How to Remove or Kill Mold on Drywall

Learn How to Kill Mold on Drywall

how to remove mold on drywallIf you are learning how to kill mold on drywall, I hope that this is a great resource for you. Personally, I have had a lot of experience removing mold on drywall. Back in 2005-2010, I thought that buying properties in bad neighborhoods and fixing them up for resale was a good idea. Some of the properties I bought were in really bad condition. Because I had to save money, I did a lot of the work myself. When I didn’t know how to do something, I would call and talk to contractors and figure out from them the best methods for fixing these problems. I had a lot of problems with mold on drywall and cement. I quickly became an expert at cleaning drywall mold, and I would like to teach you how to remove mold from drywall so that it does not come back.


Step One – Find out the Extent of the Damage of Drywall Mold

Before you can know how to remove mold from drywall, you need to know the extent of the damage. (The last thing you want to do, is discover more mold after you are done treating the old mold.) I like to start by taking a brush and gently getting as much of the mold off as I can. If it starts to take off pieces of the drywall, that’s okay because it is important to know the extent of damage to the drywall and you are going to have to replace it anyway.

My biggest concern is that the mold is on the opposite side of the drywall. Once it gets to the other side, this means that you’re going to have to pull it out and replace it. It is a pain to do, but it is definitely necessary. Once you assess the damage, you will have a better knowledge of removing mold from drywall and how to kill mold on drywall. You need to make sure that you get rid of all the mold because mold can spread very quickly if there is a high level of humidity and a food source (your wall).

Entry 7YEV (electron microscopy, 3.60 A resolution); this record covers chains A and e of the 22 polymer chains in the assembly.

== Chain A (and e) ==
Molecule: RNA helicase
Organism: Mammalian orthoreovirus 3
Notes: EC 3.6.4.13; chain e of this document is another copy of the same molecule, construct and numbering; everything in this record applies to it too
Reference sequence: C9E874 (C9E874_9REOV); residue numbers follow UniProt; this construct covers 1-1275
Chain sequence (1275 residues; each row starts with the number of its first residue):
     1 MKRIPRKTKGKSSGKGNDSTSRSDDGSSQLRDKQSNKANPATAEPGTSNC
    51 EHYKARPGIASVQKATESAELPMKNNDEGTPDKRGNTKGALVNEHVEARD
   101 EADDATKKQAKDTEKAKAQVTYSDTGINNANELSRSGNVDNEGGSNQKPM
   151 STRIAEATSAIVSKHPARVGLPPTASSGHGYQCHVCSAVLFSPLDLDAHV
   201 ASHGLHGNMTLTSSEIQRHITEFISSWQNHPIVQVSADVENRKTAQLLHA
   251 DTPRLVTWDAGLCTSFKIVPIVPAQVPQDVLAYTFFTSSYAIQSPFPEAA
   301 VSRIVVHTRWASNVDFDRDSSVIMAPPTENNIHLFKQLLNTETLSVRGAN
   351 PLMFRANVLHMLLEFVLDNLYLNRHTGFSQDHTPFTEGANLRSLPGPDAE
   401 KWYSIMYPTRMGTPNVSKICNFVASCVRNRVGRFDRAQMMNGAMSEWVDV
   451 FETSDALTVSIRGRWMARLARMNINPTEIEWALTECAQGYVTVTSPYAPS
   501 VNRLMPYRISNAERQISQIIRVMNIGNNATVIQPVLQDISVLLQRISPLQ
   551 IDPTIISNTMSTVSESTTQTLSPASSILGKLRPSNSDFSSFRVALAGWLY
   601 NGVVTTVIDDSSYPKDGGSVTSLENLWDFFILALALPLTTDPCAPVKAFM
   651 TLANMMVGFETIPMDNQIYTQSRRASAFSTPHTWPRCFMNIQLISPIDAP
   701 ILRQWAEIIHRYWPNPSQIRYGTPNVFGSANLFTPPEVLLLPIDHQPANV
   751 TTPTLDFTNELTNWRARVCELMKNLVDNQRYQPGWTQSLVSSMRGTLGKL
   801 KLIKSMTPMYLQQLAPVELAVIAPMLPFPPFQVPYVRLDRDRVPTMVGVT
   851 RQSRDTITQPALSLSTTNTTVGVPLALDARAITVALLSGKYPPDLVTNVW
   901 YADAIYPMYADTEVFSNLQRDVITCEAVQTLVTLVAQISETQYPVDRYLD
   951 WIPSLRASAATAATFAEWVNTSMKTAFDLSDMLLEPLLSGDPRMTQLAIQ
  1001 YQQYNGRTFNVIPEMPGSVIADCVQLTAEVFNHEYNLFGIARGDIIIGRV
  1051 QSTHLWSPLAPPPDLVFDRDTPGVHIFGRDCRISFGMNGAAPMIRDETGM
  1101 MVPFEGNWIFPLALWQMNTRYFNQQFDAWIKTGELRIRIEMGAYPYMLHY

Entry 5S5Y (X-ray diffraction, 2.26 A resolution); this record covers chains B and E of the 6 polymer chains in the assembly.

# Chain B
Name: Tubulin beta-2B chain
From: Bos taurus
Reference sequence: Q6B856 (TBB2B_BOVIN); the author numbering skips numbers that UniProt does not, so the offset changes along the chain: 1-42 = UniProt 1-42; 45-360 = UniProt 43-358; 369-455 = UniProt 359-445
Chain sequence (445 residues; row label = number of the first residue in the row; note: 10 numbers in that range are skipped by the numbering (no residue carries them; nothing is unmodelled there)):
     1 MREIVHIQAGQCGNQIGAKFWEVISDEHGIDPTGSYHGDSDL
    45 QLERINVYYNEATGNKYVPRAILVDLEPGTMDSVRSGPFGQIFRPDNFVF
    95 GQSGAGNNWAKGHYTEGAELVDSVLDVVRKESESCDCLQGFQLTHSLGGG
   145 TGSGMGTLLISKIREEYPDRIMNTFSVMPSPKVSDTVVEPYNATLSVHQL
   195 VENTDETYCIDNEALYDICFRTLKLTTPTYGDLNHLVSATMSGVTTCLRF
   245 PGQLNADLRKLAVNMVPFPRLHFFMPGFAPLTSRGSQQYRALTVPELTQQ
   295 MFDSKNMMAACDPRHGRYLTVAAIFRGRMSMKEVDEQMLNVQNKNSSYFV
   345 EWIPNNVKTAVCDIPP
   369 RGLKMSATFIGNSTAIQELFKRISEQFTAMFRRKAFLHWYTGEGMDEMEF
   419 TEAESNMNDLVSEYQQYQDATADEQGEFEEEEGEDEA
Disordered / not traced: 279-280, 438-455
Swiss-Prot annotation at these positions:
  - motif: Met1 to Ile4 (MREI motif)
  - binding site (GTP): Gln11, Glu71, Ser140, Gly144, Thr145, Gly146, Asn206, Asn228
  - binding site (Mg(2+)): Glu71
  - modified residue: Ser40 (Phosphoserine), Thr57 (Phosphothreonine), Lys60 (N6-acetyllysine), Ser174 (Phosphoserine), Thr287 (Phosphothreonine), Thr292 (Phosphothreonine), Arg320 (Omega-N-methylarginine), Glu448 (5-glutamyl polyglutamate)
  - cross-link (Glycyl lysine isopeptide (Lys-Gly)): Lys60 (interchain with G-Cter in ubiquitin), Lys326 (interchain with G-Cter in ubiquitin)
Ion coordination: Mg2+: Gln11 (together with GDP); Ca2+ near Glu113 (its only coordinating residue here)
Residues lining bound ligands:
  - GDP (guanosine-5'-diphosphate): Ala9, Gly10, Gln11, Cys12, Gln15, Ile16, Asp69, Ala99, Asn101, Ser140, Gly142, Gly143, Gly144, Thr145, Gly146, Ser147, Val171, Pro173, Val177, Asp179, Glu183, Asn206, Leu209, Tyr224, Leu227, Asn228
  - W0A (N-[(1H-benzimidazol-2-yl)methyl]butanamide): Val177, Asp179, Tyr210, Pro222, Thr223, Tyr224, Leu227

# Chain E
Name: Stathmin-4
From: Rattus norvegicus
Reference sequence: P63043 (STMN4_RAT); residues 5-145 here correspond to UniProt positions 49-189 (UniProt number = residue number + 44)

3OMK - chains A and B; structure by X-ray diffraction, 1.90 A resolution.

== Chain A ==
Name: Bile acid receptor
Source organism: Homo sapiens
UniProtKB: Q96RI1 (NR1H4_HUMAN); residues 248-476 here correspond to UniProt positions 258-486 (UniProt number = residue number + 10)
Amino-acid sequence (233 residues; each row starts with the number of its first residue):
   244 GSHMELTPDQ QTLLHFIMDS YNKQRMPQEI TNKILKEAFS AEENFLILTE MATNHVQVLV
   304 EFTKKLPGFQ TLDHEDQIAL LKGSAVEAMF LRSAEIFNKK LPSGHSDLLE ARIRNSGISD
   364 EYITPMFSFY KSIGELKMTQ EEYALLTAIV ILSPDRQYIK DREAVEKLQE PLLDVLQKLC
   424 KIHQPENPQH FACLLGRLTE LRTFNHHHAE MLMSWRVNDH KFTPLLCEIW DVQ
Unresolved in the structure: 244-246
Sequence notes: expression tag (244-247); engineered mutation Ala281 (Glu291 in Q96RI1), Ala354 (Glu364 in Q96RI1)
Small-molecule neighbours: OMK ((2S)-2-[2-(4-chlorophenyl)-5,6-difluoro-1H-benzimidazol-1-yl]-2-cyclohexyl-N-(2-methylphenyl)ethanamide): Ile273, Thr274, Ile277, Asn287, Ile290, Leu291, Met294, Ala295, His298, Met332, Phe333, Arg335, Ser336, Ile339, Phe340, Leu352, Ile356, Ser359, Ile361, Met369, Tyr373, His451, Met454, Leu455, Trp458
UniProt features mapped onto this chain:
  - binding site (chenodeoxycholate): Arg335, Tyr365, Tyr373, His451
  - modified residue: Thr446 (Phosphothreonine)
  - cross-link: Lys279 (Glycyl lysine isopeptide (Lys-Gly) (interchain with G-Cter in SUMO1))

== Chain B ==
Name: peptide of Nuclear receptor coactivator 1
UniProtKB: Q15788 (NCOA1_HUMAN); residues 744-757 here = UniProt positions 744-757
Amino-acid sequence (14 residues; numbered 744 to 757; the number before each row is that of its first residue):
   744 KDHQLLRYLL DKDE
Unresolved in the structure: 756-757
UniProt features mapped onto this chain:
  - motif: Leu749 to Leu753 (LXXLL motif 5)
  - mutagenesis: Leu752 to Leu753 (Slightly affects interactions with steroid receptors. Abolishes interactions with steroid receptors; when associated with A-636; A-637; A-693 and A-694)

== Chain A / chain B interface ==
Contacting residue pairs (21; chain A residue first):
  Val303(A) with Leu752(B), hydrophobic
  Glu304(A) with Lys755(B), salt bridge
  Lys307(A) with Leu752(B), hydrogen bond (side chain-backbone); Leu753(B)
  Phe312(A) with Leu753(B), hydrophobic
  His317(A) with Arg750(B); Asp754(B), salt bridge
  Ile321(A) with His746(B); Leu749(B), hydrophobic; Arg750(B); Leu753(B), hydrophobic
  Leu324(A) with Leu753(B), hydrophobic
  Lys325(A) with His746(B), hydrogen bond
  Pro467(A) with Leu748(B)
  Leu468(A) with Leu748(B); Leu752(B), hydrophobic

Step Number Two – Treating the Mold on Drywall

how to get rid of mold on drywallAfter you assess the mold, you will determine whether it is just a superficial mold or if it is going to require a lot more work. If it is just superficial, it is pretty easy to take care of. The first thing you need to do is scrape off all the mold. The second thing you need to do is to spray it lightly with a solution of a diluted bleach 1:16 ratio. Allow this to sit for a few minutes and then wipe it up. Allowing the bleach to sit will help to kill the mildew and the spores. After you wipe everything clean, you should not be able to see any more mold on the drywall.

If you have a problem with mildew in grout or in caulking, you can also take care of it with a bleach spray, or you can clean it with a bleach pen, or a steam cleaner. Use whatever you have available or what you think will work best for your own individual situation.

Step Three – Find out What Caused the Problem and How to Keep It from Happening Again

The third step is to find out why you developed mold in the first place. Do you have a leak in your plumbing, or possibly your foundation? Do you have a high level of humidity in your home? If it was caused by a high level of humidity, you can fix this simply by using a dehumidifier, a furnace, or even an air conditioner. Out of the three, a dehumidifier probably works best at lowering the humidity because it is designed specifically for that task. Using your furnace will also lower the humidity to dry out the air. An air conditioner condenses the air, and removes the moisture from it the same time.

One method to treat your mold problem is by using a primer called ‘Kills’. You can take this primer over your drywall or cement. The primer doesn’t really kill the mold, you have to do that yourself before you paint. But the primer is designed to be toxic to mold. It is a good strategy to paint with this primer to help prevent mold from coming back.